With most shared hosting plans, your performance can be impacted by the way that other people on the server use their resources. If someone else’s website is getting a lot of traffic or being attacked, then your website might slow down or even go offline for a while. If you depend on your site to generate sales, then this downtime is unacceptable. When your customers want to make a purchase, they are not always going to wait for your content to come online again. So any performance issues that you experience can hurt your profitability. A virtual private server, or VPS, will help you avoid that problem by providing you with exclusive resources. A VPS also enables your business to customize the performance resources and software based on your company’s unique needs. Things like Virtual CPUs, memory, and storage space, can all be customized and upgraded on a VPS. With shared hosting, you are limited to the software already installed on the server, and sometimes it may lack a requirement or feature your business needs. But with a VPS, you have full flexibility over which software your virtual server runs, even down to the Operating System.

Another downside of shared hosting is the lack of Administrative or root access to the server. This limitation affects what software you can install as well as the settings and options that you can configure on the server. This can greatly impact the potential of what you are able to do with your website.  However with a VPS, you do have root or admin access, giving you the ability to better monitor and troubleshoot your website, with full access to your virtual server’s logs. With a VPS, you have exclusive access and can dictate who shares that access. This allows you to better secure the contents on your server and alleviates the concerns of sharing a server with malicious or careless users. Also because you have full control over the virtual server, you can better enhance and customize its security based on your unique needs.

If you have decided that you need to upgrade, then consider it a good thing. Needing more resources means that your business is growing and that you are attracting plenty of new customers. Having a VPS will help you accommodate even more web traffic, and you will not need to worry about losing sales or customers due to downtime. The speed and performance of a VPS will also help you maintain a professional image, which will enhance and preserve your reputation.

Some business owners procrastinate when they need to upgrade their website, but doing so hurts them more than they likely suspect. Ensuring that your hosting plan is capable of meeting your needs is a vital factor when it comes to getting the most from your business, and you can get started right away.

But, before you select your VPS / Cloud Server Provider, there are 10 Questions you should ask first.

 

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Written by David Maurer on February 14th, 2017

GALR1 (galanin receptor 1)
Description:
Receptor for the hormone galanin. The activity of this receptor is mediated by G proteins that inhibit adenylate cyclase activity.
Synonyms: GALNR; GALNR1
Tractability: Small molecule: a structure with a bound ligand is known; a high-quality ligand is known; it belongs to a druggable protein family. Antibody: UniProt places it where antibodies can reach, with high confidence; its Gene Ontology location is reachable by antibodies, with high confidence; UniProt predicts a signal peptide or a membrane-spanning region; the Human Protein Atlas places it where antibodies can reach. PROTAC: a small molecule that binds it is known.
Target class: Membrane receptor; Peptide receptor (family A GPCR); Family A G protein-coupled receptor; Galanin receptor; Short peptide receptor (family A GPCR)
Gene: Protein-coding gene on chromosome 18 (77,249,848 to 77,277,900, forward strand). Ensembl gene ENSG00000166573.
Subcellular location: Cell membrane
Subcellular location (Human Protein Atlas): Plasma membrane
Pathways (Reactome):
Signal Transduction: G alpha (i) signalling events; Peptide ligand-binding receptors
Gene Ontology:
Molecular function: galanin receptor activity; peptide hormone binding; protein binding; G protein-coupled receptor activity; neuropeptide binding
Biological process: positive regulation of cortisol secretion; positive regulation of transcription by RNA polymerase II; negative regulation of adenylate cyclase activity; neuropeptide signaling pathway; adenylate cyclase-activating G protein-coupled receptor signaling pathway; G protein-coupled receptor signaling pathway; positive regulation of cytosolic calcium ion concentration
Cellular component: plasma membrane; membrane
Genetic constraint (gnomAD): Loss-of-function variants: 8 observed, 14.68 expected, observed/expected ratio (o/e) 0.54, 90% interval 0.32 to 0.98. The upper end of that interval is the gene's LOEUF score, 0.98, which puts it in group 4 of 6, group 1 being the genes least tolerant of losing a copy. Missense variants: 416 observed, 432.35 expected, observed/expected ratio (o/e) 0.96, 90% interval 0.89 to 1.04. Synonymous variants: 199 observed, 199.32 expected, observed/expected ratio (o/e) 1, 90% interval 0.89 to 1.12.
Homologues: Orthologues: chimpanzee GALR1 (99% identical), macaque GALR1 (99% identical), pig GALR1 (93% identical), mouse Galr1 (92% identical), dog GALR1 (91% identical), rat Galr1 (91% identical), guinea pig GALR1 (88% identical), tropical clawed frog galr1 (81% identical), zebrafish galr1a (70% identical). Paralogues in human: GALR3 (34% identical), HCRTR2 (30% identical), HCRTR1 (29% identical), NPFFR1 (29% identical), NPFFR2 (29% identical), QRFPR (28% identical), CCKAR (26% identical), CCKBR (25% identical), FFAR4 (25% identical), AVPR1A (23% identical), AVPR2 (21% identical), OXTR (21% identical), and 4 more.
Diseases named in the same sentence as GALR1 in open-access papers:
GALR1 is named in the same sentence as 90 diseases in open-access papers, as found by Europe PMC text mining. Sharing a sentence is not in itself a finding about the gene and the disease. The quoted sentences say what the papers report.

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Why Website Speed Matters   no comments

Posted at Feb 7, 2017 @ 11:32am Web hosting

Why Website Speed Matters

If you’re in a store and ready to check out but you can’t find someone to help you, chances are you’ll stick around. You may even wait quite a while since you’ve gone through all the trouble of going to a store and selecting which items you want. However, if you’re waiting a long time for a website to respond, you can be on another site making the same selections within seconds.

For this reason, it’s essential that your website runs quickly and loads within mere seconds. People have a large selection of websites that they can get information from or do business with, and you need to be sure that your site is providing what people want very quickly. Additionally, it’s not just sites that sell items that need speedy load times. Sites that generate revenue from ads also need to load quickly to prevent the loss of income.

 

It Can Lower Your Conversion Rate

Studies show that people are steadily becoming less patient when it comes to waiting for web pages to load; 47 percent of people expect a website to load in two seconds or less. For mobile sites, you are given about three seconds before more than half of visitors say they will leave. Even if you’re getting people to stick around, a slow load time can drop your conversion rate.

A study done by Amazon showed that just a 0.1 second slower load time resulted in a one percent decrease in sales. While Amazon is enormous and your website may not be able to generate that much traffic or sales, it shows that even tiny slowdowns can still have a tangible effect on your business.

 

Search Engine Ranking

If you run a business website, you’re probably at least familiar with the concept of search engine optimization, which involves signaling to search engines that people who are searching for particular terms or phrases would benefit from visiting your site. Google, and other search engines, include user experience as a metric when determining where your website will end up in search engine results.

User experience includes a number of things, including the quality of content on a site, if it’s easy to navigate and how quickly the website loads. Google doesn’t generally release specific information about how metrics are weighted, but a slow website can dramatically reduce your user experience score. With SEO being so competitive, the last thing you want is a slow website dragging your ranking down.